There’s another saying in the South, which is, “Never trust a fat preacher.”  Since I’ve gotten old and fat, I’m going to modify that to, “Never trust a preacher who wears a Rolex.”  

In other words, if someone is selling you spirituality, if they’ve decided that you can put a price on miracles – and it’s exactly $997.00 – it’s appropriate to approach with caution.

Tolle has a deep background in philosophy and psychology and he IS a very profound thinker.  Katie, not so much.  In both cases, though, they aren’t just selling their philosophies or their ideas – they’re selling their miracles.  They’re saying, “HEY!  I was a miserable, unhappy bastard and I got Shazammed.  If you sit real close to me, it might happen to you, too.”  And there’s a definite messianic flavor to their gatherings and their followers.

The unfortunate thing, though, is that you can’t borrow someone else’s miracle.  You can’t even buy it.  Not even for $20,000.  You kind of have to make your own.

Another person who had what appeared to be a, “rapid,” conversion experience was Bill Wilson, the founder of Alcoholics Anonymous.  After decades of hopeless alcoholism, dozens of jobs lost, and hundreds of relationships destroyed, he had a sudden spiritual revelation while lying in a hospital bed waiting to die.  In a phrase, “he got struck sober,” and he never had another drink.

Wilson realized that by far and away, most people will never have a sudden, dramatic conversion experience like he had.  Using Varieties of Religious Experience as a sort of a manual, though, he set out to create a method to consciously create slow, gradual conversion experiences in other alcoholics.  The result of that effort was the now famous 12 Step Program.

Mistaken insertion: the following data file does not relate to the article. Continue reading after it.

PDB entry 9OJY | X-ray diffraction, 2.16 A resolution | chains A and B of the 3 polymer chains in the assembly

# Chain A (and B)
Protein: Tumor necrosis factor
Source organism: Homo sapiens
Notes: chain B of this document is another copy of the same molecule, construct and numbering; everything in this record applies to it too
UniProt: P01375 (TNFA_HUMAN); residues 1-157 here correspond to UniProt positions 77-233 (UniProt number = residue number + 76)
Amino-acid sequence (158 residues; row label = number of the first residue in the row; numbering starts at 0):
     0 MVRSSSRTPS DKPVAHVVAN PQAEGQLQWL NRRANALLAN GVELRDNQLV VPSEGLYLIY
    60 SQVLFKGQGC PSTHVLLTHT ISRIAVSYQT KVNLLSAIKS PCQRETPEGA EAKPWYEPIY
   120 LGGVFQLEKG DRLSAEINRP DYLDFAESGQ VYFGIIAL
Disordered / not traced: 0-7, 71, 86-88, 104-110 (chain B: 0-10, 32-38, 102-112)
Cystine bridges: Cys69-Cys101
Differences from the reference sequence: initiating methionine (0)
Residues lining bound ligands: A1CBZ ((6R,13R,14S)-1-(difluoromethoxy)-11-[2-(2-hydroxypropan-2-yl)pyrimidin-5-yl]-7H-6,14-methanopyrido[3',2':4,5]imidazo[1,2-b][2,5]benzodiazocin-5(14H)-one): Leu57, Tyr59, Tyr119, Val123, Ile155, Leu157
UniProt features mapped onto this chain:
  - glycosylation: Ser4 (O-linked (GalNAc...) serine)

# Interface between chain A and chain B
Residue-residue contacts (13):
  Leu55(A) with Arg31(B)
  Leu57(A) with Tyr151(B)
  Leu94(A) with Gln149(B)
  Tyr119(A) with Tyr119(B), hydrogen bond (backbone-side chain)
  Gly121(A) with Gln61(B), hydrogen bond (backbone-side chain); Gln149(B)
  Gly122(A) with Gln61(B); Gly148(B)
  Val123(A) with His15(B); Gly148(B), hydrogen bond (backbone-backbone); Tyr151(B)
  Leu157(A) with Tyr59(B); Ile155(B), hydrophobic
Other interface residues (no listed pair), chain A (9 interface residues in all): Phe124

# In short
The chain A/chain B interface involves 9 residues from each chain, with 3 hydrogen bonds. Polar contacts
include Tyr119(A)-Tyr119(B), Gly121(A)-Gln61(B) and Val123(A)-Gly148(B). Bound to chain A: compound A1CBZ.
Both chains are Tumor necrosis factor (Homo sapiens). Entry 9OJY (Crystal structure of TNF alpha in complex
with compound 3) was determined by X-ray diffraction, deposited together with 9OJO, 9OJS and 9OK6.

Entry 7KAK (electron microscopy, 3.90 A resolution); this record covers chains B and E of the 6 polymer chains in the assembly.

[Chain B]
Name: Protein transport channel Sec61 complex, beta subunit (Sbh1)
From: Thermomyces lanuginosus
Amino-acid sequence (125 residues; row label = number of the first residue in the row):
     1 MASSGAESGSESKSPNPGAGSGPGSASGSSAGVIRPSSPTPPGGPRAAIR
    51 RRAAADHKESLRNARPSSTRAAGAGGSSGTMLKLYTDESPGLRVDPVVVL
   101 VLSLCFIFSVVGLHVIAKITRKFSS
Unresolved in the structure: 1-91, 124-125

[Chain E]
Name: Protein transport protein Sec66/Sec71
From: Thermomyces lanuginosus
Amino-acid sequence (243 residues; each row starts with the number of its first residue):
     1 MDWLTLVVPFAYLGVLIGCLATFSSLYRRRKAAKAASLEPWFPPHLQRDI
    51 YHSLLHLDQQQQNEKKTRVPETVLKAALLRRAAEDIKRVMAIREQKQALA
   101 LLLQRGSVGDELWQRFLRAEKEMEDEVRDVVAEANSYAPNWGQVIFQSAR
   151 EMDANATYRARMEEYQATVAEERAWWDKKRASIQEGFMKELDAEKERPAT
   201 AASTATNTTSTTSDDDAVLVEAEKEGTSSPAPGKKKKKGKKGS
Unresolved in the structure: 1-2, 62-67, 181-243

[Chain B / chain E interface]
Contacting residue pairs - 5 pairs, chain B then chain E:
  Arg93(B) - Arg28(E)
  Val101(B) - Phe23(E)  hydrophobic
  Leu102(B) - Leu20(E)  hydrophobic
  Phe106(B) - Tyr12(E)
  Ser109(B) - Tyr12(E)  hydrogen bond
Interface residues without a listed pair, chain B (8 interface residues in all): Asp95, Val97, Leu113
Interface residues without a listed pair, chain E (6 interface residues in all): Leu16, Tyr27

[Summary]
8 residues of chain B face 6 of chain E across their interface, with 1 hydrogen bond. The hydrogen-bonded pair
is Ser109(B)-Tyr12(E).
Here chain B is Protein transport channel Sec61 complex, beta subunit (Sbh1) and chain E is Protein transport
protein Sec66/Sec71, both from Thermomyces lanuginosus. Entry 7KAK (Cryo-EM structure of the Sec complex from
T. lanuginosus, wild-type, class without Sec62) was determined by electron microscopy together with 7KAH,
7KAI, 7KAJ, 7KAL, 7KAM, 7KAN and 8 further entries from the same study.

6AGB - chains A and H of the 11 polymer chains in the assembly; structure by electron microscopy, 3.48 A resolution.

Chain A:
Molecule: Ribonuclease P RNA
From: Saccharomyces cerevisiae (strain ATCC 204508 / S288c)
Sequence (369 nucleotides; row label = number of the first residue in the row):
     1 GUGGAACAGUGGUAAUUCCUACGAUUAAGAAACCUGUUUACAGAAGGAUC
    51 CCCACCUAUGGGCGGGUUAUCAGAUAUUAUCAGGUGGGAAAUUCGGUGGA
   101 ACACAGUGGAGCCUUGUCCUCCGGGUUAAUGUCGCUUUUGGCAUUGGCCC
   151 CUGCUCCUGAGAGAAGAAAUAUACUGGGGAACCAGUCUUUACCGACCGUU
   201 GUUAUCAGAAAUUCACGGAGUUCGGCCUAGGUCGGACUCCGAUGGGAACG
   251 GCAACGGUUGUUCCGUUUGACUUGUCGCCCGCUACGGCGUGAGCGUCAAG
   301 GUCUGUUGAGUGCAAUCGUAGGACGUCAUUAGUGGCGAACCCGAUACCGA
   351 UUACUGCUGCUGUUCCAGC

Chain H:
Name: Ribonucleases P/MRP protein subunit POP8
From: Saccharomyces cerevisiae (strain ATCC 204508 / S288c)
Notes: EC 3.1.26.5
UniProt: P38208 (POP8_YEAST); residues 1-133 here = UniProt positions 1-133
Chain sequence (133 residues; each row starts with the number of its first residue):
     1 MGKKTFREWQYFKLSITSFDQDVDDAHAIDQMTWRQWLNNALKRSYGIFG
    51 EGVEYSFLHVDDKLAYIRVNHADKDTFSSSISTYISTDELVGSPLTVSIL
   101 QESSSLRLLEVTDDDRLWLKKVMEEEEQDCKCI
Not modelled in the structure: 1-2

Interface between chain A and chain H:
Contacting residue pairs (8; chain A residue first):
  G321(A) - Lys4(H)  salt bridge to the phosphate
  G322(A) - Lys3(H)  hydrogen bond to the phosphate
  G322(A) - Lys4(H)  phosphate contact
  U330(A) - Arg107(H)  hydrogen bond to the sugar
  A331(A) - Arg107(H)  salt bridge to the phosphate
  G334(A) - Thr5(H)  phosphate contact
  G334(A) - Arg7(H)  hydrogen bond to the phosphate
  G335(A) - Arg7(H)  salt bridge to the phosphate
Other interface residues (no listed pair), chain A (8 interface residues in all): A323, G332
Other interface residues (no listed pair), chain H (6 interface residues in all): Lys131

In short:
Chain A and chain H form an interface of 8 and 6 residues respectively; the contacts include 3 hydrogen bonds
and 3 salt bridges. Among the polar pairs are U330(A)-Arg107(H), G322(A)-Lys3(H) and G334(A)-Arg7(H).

And the price of it is . . . nothing.  It’s absolutely free.  Well, they do appreciate it if you drop a dollar in the basket when they pass it, but you don’t have to.

I’m not suggesting that everyone should go out and adopt the 12 Step Program for their lives, and neither would Bill Wilson.  In fact, he designed it specifically for people who were serious alcoholics, and by serious he meant, “almost dead.”

Where I think we can get some helpful insight, though, is that Wilson designed a program for spiritual change that involves a sort of a miracle in slow motion.  He was wise enough to realize that his, “sudden,” conversion was the result of many years of deep suffering and affliction.  He tried to set up a program that would shorten that period of suffering, but he never denied that the suffering was a necessary part of the whole package for alcoholics.

And isn’t that a drag?

I would LOVE to get Shazammed.  I’d love it if an angel would suddenly appear to me at night and say, “Danny, boy, you’re cured.”  Or maybe Glenda, the Good Witch of the North, could whack me with her wand and tell me to just click my goddamned heels together. 

 I mean, damn, why can’t I have one of those really FAST miracles?  

Because – for most people – they never happen.  Most of us have to take the slow, sometimes intensely painful, sometimes tedious – occasionally joyous – route of creating our own miracles.  We have to take the time to sit down with our therapists and do our own emotional work, we have to actually sit our butts down on the meditation pillows and do our own spiritual work. We have to create the miracle that is us.

In a very real sense, we have to design our own programs.  Maybe they’ll involve 12 Steps.  Maybe they’ll involve 36 Steps. Or 210 Steps.  But they’ll never involve 1 Step.  And they sure as hell shouldn’t involve $20,000.  

The bad news is that miracles can take a lot of work.  You can’t catch one by sitting next to someone else who had one. The good news is that they’re free. 

Well . . . maybe a dollar.